Journal of Sports Science and Medicine
Journal of Sports Science and Medicine
ISSN: 1303 - 2968   
Ios-APP Journal of Sports Science and Medicine
Androit-APP Journal of Sports Science and Medicine
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©Journal of Sports Science and Medicine ( 2019 ) 18 , 738 - 750

Research article
High Rates of Fat Oxidation Induced by a Low-Carbohydrate, High-Fat Diet, Do Not Impair 5-km Running Performance in Competitive Recreational Athletes
Philip J. Prins1, , Timothy D. Noakes2, Gary L. Welton3, Sarah J. Haley1, Noah J. Esbenshade1, Adam D. Atwell1, Katie E. Scott1, Jacqueline Abraham1, Amy S. Raabe4, Jeffrey D. Buxton1, Dana L. Ault1
Author Information
1 Department of Exercise Science, Grove City College, Grove City, Pennsylvania, USA
2 The Noakes Foundation, Cape Town, South Africa
3 Department of Psychology, Grove City College, Grove City, Pennsylvania, USA
4 Department of Human Ecology, Youngstown State University, Youngstown, Ohio, USA

Philip J. Prins
✉ PhD Department of Exercise Science, 100 Campus Drive, Grove City College, Grove City, PA 16127, USA
Email: PrinsPJ@GCC.EDU
Publish Date
Received: 13-06-2019
Accepted: 30-09-2019
Published (online): 01-12-2019
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ABSTRACT

A common belief is that high intensity exercise (>60%VO2max) is best sustained by high rates of carbohydrate oxidation. The belief is based, in part, on an idea developed by Krogh and Lindhard in 1920. In the 100 years since, few studies have tested its validity. We tested the null hypothesis that performance in competitive recreational athletes exercising at >80% VO2max, during simulated 5-km running time trials (5KTT) would be impaired during a 6-week period of adaption to a low-carbohydrate, high-fat (LCHF) diet, compared to their performances when they ate a diet higher in carbohydrate and lower in fat (HCLF). Seven male athletes (age 35.6 ± 8.4 years, height 178.7 ± 4.1 cm, weight 68.6 ± 1.6 kg) completed two maximal exercise (VO2max) tests (Day 1 and 39) and four 5KTT (Day 4, 14, 28, and 42) in a fasted state during two 6-week periods when they ate either a HCLF or a LCHF diet, in a randomized counterbalanced, crossover design. Exercise performance during the VO2max tests was unchanged on either diet (p = 0.251). Performance in the initial 5KTT was significantly slower on the LCHF diet (p = 0.011). There were no diet-related performance differences in the remaining three 5KTT (p > 0.22). Subjects exercised at ~82%VO2max. Carbohydrate oxidation provided 94% of energy on the HCLF diet, but only 65% on the LCHF diet. 5KTT performance at ~82%VO2max was independent of the runners’ habitual diet. The HCLF diet offered no advantage over a diet with a high-fat content. Since these athletes run faster than 88% of recreational distance runners in the United States (U.S.), this finding may have wide general application.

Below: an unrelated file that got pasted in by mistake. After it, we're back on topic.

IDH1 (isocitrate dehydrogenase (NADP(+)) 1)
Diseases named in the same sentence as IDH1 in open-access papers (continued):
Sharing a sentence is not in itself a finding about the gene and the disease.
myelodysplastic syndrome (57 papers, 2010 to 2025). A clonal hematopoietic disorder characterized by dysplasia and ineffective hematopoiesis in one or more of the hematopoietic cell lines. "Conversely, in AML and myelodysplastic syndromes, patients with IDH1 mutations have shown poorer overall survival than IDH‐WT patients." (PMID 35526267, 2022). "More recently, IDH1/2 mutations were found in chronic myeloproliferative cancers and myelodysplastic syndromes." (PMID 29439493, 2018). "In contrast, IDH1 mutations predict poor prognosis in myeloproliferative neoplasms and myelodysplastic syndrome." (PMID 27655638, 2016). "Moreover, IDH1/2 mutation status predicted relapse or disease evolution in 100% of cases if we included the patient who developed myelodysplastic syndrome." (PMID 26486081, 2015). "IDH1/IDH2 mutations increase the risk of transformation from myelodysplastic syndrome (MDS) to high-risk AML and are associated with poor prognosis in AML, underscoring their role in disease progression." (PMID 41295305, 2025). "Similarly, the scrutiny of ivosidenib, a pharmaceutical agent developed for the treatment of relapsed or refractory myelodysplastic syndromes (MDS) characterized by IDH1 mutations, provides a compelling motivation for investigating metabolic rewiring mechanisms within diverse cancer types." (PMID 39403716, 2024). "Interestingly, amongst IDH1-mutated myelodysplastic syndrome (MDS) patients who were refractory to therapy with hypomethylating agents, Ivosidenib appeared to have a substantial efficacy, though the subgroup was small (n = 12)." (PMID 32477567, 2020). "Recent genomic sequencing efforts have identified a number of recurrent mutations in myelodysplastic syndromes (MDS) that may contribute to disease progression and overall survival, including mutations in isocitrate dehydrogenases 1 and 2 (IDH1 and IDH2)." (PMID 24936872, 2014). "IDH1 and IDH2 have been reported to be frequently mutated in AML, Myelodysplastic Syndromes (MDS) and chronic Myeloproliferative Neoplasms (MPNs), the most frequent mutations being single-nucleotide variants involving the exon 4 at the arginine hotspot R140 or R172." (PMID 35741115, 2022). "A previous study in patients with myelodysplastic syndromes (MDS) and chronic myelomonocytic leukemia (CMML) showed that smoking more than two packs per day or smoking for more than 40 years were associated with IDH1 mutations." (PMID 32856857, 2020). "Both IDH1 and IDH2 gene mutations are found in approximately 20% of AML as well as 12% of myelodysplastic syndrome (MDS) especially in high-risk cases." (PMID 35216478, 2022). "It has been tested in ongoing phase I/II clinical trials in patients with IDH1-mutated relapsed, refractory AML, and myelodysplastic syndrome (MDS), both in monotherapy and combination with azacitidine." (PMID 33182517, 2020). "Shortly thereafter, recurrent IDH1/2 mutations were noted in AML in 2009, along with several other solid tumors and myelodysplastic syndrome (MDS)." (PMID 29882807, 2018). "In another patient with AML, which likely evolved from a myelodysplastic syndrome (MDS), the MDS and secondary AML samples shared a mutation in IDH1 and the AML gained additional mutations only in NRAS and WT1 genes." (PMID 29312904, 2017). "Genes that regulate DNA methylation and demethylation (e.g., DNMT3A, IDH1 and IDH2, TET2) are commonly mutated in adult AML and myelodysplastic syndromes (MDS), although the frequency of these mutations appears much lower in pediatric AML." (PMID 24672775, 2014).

Key words: Fat oxidation, ketogenic, high carbohydrate, performance, high-fat diet, low-carbohydrate diet


           Key Points
  • We found that athletes running 5km time trials at >80%VO2max performed equally well when eating diets high in either carbohydrate or fat for 14 days or more.
  • But performance during the initial maximal exercise test performed within 4 days of adopting the low carbohydrate diet was impaired.
  • Athletes involved in higher intensity exercise (>60% VO2max) are usually advised to eat high carbohydrate diets (7-12g carbohydrate/kg body weight/day). Our study shows that the vast majority of recreational athletes (best marathon times slower than 3hrs 20min) may not need to eat high carbohydrate diets to optimize performance in both racing and training.
 
 
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